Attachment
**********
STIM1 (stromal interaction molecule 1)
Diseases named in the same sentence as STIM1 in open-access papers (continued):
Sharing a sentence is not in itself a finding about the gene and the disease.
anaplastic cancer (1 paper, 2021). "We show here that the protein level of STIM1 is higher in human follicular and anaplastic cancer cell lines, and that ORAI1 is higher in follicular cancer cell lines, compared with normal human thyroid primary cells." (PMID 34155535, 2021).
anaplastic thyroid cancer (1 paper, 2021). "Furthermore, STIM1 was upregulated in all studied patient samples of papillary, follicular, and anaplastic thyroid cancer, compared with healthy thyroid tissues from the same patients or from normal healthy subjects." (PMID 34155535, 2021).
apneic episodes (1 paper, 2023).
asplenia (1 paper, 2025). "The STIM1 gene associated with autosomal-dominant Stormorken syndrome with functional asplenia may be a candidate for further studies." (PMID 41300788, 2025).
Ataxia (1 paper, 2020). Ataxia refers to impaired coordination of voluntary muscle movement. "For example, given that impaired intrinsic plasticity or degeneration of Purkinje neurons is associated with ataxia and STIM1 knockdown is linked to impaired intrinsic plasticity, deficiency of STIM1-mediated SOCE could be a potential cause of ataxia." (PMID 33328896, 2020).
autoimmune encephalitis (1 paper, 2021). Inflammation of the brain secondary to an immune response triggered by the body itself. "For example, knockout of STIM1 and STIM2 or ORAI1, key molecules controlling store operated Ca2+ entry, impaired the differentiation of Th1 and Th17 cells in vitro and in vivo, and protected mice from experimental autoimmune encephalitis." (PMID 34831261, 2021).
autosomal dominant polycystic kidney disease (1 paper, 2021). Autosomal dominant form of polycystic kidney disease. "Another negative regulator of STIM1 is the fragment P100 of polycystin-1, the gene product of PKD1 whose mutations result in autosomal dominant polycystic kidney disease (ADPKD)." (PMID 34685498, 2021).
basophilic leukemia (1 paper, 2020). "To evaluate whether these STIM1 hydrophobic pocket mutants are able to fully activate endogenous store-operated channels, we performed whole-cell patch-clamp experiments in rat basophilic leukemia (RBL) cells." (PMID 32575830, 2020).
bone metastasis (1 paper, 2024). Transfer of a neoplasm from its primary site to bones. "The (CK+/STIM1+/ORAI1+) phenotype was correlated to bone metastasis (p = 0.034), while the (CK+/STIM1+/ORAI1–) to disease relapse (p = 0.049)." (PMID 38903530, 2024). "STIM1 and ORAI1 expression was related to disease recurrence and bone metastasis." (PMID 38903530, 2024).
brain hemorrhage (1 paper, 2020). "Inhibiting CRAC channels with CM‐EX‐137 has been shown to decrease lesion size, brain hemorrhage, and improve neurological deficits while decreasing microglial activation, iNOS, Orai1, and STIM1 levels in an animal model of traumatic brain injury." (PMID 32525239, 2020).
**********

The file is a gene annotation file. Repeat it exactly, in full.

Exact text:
STIM1 (stromal interaction molecule 1)
Diseases named in the same sentence as STIM1 in open-access papers (continued):
Sharing a sentence is not in itself a finding about the gene and the disease.
anaplastic cancer (1 paper, 2021). "We show here that the protein level of STIM1 is higher in human follicular and anaplastic cancer cell lines, and that ORAI1 is higher in follicular cancer cell lines, compared with normal human thyroid primary cells." (PMID 34155535, 2021).
anaplastic thyroid cancer (1 paper, 2021). "Furthermore, STIM1 was upregulated in all studied patient samples of papillary, follicular, and anaplastic thyroid cancer, compared with healthy thyroid tissues from the same patients or from normal healthy subjects." (PMID 34155535, 2021).
apneic episodes (1 paper, 2023).
asplenia (1 paper, 2025). "The STIM1 gene associated with autosomal-dominant Stormorken syndrome with functional asplenia may be a candidate for further studies." (PMID 41300788, 2025).
Ataxia (1 paper, 2020). Ataxia refers to impaired coordination of voluntary muscle movement. "For example, given that impaired intrinsic plasticity or degeneration of Purkinje neurons is associated with ataxia and STIM1 knockdown is linked to impaired intrinsic plasticity, deficiency of STIM1-mediated SOCE could be a potential cause of ataxia." (PMID 33328896, 2020).
autoimmune encephalitis (1 paper, 2021). Inflammation of the brain secondary to an immune response triggered by the body itself. "For example, knockout of STIM1 and STIM2 or ORAI1, key molecules controlling store operated Ca2+ entry, impaired the differentiation of Th1 and Th17 cells in vitro and in vivo, and protected mice from experimental autoimmune encephalitis." (PMID 34831261, 2021).
autosomal dominant polycystic kidney disease (1 paper, 2021). Autosomal dominant form of polycystic kidney disease. "Another negative regulator of STIM1 is the fragment P100 of polycystin-1, the gene product of PKD1 whose mutations result in autosomal dominant polycystic kidney disease (ADPKD)." (PMID 34685498, 2021).
basophilic leukemia (1 paper, 2020). "To evaluate whether these STIM1 hydrophobic pocket mutants are able to fully activate endogenous store-operated channels, we performed whole-cell patch-clamp experiments in rat basophilic leukemia (RBL) cells." (PMID 32575830, 2020).
bone metastasis (1 paper, 2024). Transfer of a neoplasm from its primary site to bones. "The (CK+/STIM1+/ORAI1+) phenotype was correlated to bone metastasis (p = 0.034), while the (CK+/STIM1+/ORAI1–) to disease relapse (p = 0.049)." (PMID 38903530, 2024). "STIM1 and ORAI1 expression was related to disease recurrence and bone metastasis." (PMID 38903530, 2024).
brain hemorrhage (1 paper, 2020). "Inhibiting CRAC channels with CM‐EX‐137 has been shown to decrease lesion size, brain hemorrhage, and improve neurological deficits while decreasing microglial activation, iNOS, Orai1, and STIM1 levels in an animal model of traumatic brain injury." (PMID 32525239, 2020).